This is especially crucial as Çavuşoğlu boldly stated that “We are not afraid to remain isolated if the truth is on our side, since we are destined to fight terrorism.” It would suggest that if Turkey is willing to be isolated over fighting the YPG, then it would be willing to be isolated for the goal of territorial expansionism, a suggestion that can be legitimized if the Turkish military does not withdraw after Syrian government administration is achieved in the border region.
For its part, Moscow understands Turkey’s concerns about its safety but advocates that Ankara respect its agreements with Damascus. With Russian and Turkish relations strengthening in the economic, military and diplomatic fields, Erdoğan’s next move can also affect the image of Russia, who is also a close ally of Syria, having defended the country from terrorism since September 2015.
As Russia has consistently adhered to international norms and laws, and strongly advocates that all states should follow such norms and laws, any refusal of the Turkish military and its proxies to withdraw from Syrian territory could be a source of resentment from Moscow. Russia has invested heavily into flourishing its relations with Turkey after its Black Sea neighbour downed a Russian jet in Syria, leading to the murder of the pilot by Turkish-backed forces.
However, any chance for Washington to reconcile with Ankara is all but over with the imposition of sanctions on Monday. These measures have been considered ineffective by Republican senator Lindsey Graham and Democrat Chris van Hollen who want wider sanctions against Turkey and to cut military support, despite being NATO allies. This is in a supposed effort to stop Turkey’s widespread human rights abuses and the release of ISIS terrorists.
Therefore, Erdoğan’s next decision towards Syria will heavily impact the future of not only the region, but his relations with the U.S. and Russia. With murmurings existing for years now whether Turkey should leave the NATO alliance, these sanctions against Turkey, a country already in a deep economic crisis, will only bring this question to the forefront of debate.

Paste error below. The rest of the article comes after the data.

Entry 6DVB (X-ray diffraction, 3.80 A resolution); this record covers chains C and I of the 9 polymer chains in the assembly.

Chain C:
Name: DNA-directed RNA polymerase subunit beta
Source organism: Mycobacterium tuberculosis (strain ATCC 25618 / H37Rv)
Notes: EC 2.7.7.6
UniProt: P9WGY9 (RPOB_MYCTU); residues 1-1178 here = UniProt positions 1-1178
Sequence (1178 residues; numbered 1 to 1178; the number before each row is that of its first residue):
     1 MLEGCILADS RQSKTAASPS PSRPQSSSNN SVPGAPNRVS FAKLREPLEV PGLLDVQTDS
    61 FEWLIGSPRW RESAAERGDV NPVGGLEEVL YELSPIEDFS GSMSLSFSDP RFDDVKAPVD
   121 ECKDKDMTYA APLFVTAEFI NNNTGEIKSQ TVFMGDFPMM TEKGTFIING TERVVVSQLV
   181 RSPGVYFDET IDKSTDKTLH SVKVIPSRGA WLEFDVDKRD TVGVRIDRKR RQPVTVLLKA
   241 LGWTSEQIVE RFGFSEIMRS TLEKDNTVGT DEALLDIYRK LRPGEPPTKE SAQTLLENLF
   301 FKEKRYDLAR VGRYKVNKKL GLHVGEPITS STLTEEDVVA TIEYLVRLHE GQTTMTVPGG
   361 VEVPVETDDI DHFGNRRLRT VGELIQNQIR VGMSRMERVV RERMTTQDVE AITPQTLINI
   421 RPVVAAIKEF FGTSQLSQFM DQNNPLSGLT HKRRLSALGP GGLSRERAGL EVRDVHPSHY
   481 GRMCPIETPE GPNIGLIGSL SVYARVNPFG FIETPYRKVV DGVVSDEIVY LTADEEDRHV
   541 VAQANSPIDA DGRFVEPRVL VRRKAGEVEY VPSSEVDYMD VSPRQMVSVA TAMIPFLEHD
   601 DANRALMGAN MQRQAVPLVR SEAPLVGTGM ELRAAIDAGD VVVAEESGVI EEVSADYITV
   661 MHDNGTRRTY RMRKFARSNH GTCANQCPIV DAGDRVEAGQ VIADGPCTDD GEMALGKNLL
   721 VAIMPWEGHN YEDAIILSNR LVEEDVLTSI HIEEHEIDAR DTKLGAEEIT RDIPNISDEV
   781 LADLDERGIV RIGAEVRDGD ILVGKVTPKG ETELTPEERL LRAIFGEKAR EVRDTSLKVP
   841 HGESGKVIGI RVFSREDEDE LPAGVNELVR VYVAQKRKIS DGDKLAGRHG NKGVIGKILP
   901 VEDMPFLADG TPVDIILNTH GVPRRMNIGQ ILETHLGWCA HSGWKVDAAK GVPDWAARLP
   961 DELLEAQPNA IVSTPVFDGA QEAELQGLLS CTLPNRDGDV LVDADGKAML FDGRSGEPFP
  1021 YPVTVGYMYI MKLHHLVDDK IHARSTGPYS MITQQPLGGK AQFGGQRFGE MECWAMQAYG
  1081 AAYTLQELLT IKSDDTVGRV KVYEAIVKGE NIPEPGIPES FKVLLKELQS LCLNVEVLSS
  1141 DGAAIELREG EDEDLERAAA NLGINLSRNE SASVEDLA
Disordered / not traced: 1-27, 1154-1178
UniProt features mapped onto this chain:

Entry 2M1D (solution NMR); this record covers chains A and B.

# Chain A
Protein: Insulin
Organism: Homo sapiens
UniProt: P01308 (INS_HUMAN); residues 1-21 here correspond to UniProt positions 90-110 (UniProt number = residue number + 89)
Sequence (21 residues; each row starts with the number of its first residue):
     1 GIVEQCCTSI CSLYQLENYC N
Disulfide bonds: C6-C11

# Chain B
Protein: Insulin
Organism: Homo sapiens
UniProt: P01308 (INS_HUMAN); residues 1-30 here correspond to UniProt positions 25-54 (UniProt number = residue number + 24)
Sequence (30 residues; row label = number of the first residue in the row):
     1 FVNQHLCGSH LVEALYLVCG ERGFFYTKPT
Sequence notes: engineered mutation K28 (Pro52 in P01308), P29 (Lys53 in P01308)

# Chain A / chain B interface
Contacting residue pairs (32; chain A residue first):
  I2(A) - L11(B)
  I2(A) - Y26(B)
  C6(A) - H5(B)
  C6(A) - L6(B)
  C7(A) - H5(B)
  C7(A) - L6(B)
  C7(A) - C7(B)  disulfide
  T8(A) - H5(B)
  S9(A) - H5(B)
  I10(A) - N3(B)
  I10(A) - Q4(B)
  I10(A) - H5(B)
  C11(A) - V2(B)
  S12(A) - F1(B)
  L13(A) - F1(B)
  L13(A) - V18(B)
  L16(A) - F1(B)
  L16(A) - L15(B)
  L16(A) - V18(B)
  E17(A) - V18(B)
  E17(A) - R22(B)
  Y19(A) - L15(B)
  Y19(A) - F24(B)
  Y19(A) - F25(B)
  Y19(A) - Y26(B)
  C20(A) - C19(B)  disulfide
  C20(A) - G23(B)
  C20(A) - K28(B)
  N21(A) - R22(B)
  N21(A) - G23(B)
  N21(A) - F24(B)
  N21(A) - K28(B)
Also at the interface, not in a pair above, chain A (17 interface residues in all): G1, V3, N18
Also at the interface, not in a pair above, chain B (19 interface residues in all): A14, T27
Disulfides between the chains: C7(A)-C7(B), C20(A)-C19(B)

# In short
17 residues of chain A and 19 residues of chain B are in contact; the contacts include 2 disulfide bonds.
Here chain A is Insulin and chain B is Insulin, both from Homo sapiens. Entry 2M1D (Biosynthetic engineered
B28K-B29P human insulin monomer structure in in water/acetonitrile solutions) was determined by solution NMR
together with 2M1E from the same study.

Although the U.S. cites human right abuses as the reason for the sanctions, an allegation that cannot be taken seriously considering their own long list of war crimes, it is likely Trump is ‘punishing’ Erdoğan for his insistence and defiance in buying the Russian S-400 system. This means that the souring relations between Washington and Ankara provides the perfect moment for Russian President Vladimir Putin to consolidate his country’s relations with Turkey.
Turkey has the second largest military in NATO, but more importantly has sovereignty over the imperative waterways of the Bosporus and the Dardanelles that gives Russia access to the Mediterranean from its Black Sea ports. Whether Putin will be able to convince Turkey, a fellow Eurasian country and Black Sea neighbour of Russia’s, to leave the NATO alliance is to be seen. But, if he can convince Turkey to leave, this would not only be a powerful military blow to NATO, but a strategic one as they will lose any challenge they could pose against Russia in the Black Sea.
The statements, views and opinions expressed in this column are solely those of the author and do not necessarily represent those of The Duran.